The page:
US Treasury Secretary Mnuchin says he will not attend investment conference in Saudi Arabia known as the "Davos of the Dessert.".
Mnuchin joins a long line of VIPs and dignitaries from the world of business and politics who have returned their invitations to the Saudis in the wake of the disappearance of journalist Jamal Khashoggi, amid lurid reports of his murder at the hands of a hit squad, after he entered the Saudi consulate in Istanbul, Turkey, more thna two weeks ago.
Earlier, Secretary of State Mike Pompeo says he told Saudi Arabia's rulers that the U.S. takes "very seriously" the disappearance of Khashoggi and will await the outcome of investigations by the kingdom and Turkey before deciding how the U.S. will respond.
Pompeo addressed reporters Thursday after briefing President Donald Trump at the White House on his talks with leaders in Saudi Arabia and Turkey.
Pompeo says the Saudis assured him they will conduct a "complete, thorough" investigation into Khashoggi's disappearance.
Khashoggi is feared dead after entering the Saudi Consulate in Istanbul more than two weeks ago.
Turkish authorities say he was killed. The Saudis have denied involvement.
In his comments to reporters, Pompeo said he also stressed the "longstanding strategic relationship" between the U.S. and Saudi Arabia.
On Tuesday, a pro-government Turkish newspaper has published a gruesome account of the alleged slaying of the Saudi writer who worked as a Washington Post columnist before his disappearance.
The report by Yeni Safak added to the ever-increasing pressure on Saudi Arabia to explain what happened to Khashoggi, who vanished October 2 while visiting the consulate to pick up paperwork he needed to get married. The Yeni Safak report cited what it described as an audio recording of Khashoggi's slaying, which it said showed the writer was tortured.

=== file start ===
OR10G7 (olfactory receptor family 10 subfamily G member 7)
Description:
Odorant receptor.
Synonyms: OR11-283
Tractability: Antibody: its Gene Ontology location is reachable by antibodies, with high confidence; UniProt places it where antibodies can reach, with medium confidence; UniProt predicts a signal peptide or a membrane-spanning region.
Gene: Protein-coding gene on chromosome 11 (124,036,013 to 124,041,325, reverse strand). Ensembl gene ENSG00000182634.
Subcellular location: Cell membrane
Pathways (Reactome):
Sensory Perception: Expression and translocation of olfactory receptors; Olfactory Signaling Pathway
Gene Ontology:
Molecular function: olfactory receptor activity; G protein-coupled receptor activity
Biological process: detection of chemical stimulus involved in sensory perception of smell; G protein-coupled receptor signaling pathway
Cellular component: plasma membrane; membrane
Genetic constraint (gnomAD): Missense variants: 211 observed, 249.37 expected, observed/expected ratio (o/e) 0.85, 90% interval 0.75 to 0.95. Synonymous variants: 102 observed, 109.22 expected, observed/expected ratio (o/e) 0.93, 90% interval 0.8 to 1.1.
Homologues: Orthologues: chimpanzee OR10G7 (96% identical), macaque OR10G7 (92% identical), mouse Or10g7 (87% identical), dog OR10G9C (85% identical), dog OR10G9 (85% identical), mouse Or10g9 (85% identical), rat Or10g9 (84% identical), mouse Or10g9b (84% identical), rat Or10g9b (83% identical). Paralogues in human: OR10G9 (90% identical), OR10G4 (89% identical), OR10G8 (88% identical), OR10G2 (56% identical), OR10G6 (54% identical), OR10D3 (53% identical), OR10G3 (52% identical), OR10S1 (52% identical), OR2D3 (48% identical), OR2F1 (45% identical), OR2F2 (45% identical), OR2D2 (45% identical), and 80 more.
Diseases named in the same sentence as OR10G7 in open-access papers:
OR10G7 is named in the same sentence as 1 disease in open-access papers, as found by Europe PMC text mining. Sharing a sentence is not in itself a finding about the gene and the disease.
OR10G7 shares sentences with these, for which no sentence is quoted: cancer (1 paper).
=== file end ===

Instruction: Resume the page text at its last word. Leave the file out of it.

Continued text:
The newspaper said Saudi Consul General Mohammed al-Otaibi could be heard on the tape, telling those allegedly torturing Khashoggi: "Do this outside; you're going to get me in trouble."
The newspaper said one of the Saudis torturing Khashoggi replied: "Shut up if you want to live when you return to (Saudi) Arabia."
According to Middle East Eye, Khashoggi was still alive as Saudi forensics expert Salah Muhammad al-Tubaigy started to dismember the journalist on a table.
A Turkish source told MEE as he started to dismember the body, Tubaigy put on earphones and listened to music. He advised other members of the squad to do the same.
"When I do this job, I listen to music. You should do [that] too."
Earlier this week the New York Times reported another Turkish source who claimed that Tubaigy arrived in Istanbul equipped with a bone saw. Tubaigy, who is listed as the president of the Saudi Fellowship of Forensic Pathology and a member of the Saudi Association for Forensic Pathology, was part of a 15-man unit that arrived in Turkey aboard two private jets the night before Kashoggi's disappearance.